When you engage in a brainstorm, or need to generate lots of ideas, you use a certain type of creative thinking called divergent thinking. This involves using lateral-thinking strategies to create options or come up with many potential solutions.
Einstein called creativity “intelligence having fun” – and this definition works well for divergent thinking. To show you how this type of creative thinking feels, spend the next ten minutes writing down as many ways you can think of to use a paperclip. Be as creative and ridiculous as you like.
How many did you come up with? Three? Ten? Or maybe twenty? You may notice that initially it’s hard to think of that many, but soon your brain ‘loosens up’ and starts to think more laterally, coming up with ever more bizarre uses for a paperclip. So one way to improve your brainstorms is to give them more time, but if you don’t have all day, researchers have found a number of other ways to increase your divergent thinking skills and consequently having more productive brainstorming sessions.
Some easy tips:
Prime your brain: Doing an unrelated ‘alternate uses task’ (such as the exercise above – potential uses for a paperclip), prepares your brain to shift into a more lateral way of thinking.
Involve other people: Brainstorm as a group – BUT research suggests you should ask individuals to brainstorm alone and then combine all of your ideas. This approach results in a greater number of total ideas, which at this stage is what you’re after.
Go for quantity: At the early stages of the process all ideas are good ideas. You want to cast the net far and wide, to capture the greatest range of ideas possible. The point is to generate quantity, and from that comes quality.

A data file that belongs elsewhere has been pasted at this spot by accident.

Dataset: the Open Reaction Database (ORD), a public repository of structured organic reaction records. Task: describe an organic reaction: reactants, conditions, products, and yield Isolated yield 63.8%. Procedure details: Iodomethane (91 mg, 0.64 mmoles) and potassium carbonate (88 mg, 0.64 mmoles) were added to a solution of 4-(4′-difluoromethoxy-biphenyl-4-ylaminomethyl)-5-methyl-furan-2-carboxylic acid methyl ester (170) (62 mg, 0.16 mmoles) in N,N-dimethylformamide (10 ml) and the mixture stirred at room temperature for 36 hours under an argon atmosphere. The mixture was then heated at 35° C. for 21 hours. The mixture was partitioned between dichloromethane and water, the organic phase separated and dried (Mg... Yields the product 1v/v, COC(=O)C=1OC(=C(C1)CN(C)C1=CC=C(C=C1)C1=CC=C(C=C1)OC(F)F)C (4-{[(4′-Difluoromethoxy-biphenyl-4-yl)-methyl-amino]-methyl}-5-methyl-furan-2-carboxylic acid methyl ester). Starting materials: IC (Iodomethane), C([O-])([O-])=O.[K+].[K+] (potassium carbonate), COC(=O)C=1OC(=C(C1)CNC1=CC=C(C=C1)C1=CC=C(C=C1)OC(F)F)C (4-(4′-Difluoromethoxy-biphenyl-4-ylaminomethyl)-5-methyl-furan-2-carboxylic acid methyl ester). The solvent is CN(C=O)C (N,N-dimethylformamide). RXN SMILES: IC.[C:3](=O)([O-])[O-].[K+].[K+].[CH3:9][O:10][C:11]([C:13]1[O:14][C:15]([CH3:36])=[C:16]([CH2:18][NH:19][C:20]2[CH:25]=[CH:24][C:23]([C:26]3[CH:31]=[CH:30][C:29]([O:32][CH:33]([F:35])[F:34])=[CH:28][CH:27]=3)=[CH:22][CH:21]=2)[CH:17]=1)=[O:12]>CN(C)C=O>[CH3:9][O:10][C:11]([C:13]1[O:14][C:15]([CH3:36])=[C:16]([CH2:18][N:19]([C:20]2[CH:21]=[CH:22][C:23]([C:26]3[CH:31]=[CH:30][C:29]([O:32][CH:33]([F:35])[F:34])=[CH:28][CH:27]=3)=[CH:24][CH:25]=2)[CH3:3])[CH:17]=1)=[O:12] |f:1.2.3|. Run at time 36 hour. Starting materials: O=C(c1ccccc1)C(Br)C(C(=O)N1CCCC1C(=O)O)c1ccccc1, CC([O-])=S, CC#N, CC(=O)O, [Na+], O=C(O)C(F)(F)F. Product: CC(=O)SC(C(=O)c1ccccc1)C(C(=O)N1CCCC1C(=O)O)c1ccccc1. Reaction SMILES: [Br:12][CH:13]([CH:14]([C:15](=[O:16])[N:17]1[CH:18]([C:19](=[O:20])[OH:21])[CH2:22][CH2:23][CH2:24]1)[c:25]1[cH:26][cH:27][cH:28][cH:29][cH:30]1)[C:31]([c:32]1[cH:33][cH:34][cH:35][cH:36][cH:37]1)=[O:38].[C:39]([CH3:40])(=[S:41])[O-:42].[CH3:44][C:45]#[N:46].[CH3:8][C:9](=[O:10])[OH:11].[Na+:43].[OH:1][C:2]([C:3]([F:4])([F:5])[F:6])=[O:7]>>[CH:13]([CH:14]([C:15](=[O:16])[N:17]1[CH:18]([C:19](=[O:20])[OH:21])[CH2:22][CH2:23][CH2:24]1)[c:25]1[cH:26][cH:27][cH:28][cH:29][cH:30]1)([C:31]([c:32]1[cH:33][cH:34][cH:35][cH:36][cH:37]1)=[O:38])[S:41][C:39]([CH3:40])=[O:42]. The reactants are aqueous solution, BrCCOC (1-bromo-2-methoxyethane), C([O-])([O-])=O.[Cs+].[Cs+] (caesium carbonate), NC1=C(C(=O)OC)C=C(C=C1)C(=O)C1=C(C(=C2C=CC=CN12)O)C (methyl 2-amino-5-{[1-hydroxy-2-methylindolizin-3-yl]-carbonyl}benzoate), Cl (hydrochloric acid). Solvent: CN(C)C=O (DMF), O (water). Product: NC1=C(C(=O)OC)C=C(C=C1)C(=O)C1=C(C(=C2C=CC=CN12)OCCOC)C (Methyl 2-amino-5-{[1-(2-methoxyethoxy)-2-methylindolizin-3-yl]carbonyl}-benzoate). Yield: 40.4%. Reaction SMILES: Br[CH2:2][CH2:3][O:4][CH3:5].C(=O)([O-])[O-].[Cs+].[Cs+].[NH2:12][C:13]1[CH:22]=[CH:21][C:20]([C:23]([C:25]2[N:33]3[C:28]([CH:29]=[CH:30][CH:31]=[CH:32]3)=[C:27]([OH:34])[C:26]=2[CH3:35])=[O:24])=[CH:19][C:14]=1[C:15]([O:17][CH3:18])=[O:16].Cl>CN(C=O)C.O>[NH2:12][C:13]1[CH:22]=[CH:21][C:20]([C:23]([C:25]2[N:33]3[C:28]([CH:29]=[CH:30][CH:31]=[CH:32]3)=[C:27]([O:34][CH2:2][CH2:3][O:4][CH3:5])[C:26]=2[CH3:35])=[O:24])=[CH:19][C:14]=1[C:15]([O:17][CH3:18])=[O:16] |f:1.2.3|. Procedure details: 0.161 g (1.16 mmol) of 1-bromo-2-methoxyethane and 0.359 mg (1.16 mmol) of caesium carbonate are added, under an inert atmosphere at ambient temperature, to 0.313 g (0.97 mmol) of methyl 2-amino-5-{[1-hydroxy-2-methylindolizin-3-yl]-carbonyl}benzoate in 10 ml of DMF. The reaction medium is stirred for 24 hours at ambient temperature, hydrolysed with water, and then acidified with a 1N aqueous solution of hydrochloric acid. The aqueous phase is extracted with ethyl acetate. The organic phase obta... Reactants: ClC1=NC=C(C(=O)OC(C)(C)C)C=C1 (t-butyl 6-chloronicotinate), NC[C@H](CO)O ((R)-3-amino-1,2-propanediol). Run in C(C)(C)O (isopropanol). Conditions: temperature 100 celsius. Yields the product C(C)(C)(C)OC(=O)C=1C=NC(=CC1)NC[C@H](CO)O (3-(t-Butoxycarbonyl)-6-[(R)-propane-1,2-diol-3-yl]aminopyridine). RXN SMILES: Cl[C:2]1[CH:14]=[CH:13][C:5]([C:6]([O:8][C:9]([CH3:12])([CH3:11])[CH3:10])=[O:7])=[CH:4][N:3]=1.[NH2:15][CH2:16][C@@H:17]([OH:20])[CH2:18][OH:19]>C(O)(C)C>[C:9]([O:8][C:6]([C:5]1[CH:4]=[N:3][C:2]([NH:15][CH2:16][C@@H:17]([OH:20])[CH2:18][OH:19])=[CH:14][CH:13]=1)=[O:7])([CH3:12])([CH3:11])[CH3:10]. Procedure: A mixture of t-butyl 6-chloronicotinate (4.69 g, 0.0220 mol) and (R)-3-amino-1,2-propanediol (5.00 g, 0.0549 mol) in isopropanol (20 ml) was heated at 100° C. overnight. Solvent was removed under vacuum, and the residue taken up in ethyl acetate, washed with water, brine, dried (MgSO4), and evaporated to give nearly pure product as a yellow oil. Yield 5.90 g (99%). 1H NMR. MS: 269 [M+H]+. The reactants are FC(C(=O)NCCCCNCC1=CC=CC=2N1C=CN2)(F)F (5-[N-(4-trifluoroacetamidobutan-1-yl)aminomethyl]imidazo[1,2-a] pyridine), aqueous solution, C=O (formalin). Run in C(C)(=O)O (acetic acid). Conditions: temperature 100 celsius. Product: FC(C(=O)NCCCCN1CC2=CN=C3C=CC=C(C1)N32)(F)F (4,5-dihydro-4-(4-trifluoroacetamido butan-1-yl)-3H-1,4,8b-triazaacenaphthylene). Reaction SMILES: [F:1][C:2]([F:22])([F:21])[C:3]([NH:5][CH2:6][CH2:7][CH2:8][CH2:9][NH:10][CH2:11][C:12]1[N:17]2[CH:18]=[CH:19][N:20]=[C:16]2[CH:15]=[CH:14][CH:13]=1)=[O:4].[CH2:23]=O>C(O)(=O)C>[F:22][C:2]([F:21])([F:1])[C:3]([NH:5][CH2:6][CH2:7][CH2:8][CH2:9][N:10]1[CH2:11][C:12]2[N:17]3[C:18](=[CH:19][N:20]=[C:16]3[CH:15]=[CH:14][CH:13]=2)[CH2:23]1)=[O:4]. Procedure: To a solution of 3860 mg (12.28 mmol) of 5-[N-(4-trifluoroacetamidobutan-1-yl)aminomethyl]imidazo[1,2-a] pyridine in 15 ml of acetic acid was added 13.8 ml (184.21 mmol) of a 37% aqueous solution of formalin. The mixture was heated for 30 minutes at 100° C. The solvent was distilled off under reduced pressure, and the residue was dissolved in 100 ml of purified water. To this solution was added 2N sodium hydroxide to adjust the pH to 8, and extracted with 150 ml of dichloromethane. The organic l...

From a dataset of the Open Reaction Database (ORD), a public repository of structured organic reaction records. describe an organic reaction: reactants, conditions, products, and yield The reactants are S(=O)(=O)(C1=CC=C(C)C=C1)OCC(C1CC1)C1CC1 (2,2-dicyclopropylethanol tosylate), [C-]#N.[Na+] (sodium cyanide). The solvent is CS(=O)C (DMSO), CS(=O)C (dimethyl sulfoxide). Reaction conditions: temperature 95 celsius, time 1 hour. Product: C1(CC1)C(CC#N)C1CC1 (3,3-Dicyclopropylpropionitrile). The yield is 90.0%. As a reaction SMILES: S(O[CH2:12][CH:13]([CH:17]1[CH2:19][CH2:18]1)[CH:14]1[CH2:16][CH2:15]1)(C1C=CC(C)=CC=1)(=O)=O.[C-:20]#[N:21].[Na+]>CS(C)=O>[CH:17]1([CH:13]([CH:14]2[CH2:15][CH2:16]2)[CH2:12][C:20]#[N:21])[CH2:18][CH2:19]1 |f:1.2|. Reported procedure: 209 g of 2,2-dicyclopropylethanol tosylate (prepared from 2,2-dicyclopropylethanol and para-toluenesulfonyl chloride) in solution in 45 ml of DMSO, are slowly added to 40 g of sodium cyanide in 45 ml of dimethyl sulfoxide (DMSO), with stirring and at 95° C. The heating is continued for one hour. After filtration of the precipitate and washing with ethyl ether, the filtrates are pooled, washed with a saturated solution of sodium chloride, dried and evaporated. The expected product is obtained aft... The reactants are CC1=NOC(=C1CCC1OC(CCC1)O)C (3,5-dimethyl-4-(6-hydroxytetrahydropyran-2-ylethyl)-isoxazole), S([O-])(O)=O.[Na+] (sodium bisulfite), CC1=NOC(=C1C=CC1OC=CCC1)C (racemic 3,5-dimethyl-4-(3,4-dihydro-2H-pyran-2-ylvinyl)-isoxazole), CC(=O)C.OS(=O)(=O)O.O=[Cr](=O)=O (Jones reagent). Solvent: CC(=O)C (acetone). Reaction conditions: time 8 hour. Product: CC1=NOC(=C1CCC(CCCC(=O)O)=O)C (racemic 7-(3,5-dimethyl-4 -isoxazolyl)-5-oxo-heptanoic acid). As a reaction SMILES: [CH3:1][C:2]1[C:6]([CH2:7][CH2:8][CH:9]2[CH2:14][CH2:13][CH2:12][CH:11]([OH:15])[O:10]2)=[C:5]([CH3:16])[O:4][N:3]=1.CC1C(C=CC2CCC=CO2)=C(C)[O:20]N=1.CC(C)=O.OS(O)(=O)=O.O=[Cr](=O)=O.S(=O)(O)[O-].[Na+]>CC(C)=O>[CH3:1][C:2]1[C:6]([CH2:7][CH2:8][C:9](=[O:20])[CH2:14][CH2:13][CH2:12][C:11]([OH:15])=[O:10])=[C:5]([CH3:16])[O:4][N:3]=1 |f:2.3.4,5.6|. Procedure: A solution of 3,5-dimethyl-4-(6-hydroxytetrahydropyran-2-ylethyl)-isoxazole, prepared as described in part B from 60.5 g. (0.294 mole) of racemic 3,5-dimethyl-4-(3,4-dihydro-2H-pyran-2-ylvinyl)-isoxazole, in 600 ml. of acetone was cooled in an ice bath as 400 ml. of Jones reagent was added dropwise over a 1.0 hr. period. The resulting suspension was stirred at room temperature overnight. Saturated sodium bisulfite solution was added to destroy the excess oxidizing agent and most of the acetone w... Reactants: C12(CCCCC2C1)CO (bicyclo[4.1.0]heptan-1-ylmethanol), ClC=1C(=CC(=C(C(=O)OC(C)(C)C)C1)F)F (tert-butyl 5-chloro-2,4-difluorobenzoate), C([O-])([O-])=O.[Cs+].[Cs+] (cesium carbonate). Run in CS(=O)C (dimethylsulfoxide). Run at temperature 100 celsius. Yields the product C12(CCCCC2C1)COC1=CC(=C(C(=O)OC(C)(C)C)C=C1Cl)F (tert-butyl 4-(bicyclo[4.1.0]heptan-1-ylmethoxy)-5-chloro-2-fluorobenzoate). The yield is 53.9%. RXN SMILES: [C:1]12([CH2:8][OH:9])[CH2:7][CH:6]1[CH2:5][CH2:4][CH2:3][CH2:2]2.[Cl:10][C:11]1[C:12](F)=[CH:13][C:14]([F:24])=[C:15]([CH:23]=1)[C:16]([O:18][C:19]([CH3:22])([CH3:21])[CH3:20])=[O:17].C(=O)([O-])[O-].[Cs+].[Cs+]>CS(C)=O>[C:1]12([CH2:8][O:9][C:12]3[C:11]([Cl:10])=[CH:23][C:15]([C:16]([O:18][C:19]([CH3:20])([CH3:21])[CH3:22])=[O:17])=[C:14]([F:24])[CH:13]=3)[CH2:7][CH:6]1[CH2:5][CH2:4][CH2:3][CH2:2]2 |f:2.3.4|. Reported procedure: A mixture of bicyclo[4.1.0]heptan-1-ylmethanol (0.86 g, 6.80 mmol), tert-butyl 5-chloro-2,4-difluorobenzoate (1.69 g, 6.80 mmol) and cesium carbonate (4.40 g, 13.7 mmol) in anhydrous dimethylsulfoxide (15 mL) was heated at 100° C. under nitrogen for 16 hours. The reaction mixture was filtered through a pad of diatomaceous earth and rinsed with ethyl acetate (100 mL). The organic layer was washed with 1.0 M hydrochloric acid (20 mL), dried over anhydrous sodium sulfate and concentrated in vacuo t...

Defer all judgment: Remove any ‘filters’ and try to think unrestrictedly. People often keep their ‘silly’ ideas to themselves, when it’s the silly ones that are often the best. Don’t moderate your ideas at this stage.
Go for a walk: Researchers from Stanford University found people generated 50% more ideas after a walk. This makes a case for walking meetings and getting out of the office.
Go somewhere different: Move to a different room or leave your office/home and go somewhere else entirely. Why not go to the pub? A couple of drinks can often spark creativity. Simply getting up from your desk may be all it takes for you to see a problem from a different angle.
Combine, distort, and delete existing ideas: What happens when you modify or combine existing ideas or current solutions? Do new ideas present themselves?
The ‘superpower tip’:
Shift your perceptual position
The above strategies will all help, but if you really want to train your brain to become more lateral, the key is to improve your ability to deliberately shift your perspective, or your ‘perceptual position.’
This means you need to try to see the world (or the problem you’re working on) from someone else’s perspective. This can be particularly helpful when thinking creatively about business strategy: What would your customers think? How would your employees feel?
Your brain has an amazing ability to imagine ‘what if?’. Entertain what might be rather than what is, to help challenge your current reality. View your problem through the eyes of others and it’s possible you’ll discover a perspective you would otherwise have missed.
As the philosopher Alain de Botton notes: “The chief enemy of good decisions is a lack of sufficient perspectives on a problem.” Take as many different perspectives as you can and you will notice it will significantly help you become more creative when generating ideas.
How to process all your ideas:
Once you’ve generated an exhaustive list of ideas you’ll need to process them – find themes, notice relationships, and make some decisions. For this, you need to let your ideas incubate. Do not do it straight away! Have a proper break, or better still, sleep on it. Your brain is particularly good at forming association and making sense of things while you sleep. When you return you will see your ideas with a fresh perspective and with greater insights.
3 point review:
- Loosen up and prime your brain with an unrelated task – such as the paperclip exercise
- Follow my easy tips to increase your divergent thinking.
- Use the ‘super power tip’ and shift your perceptual position.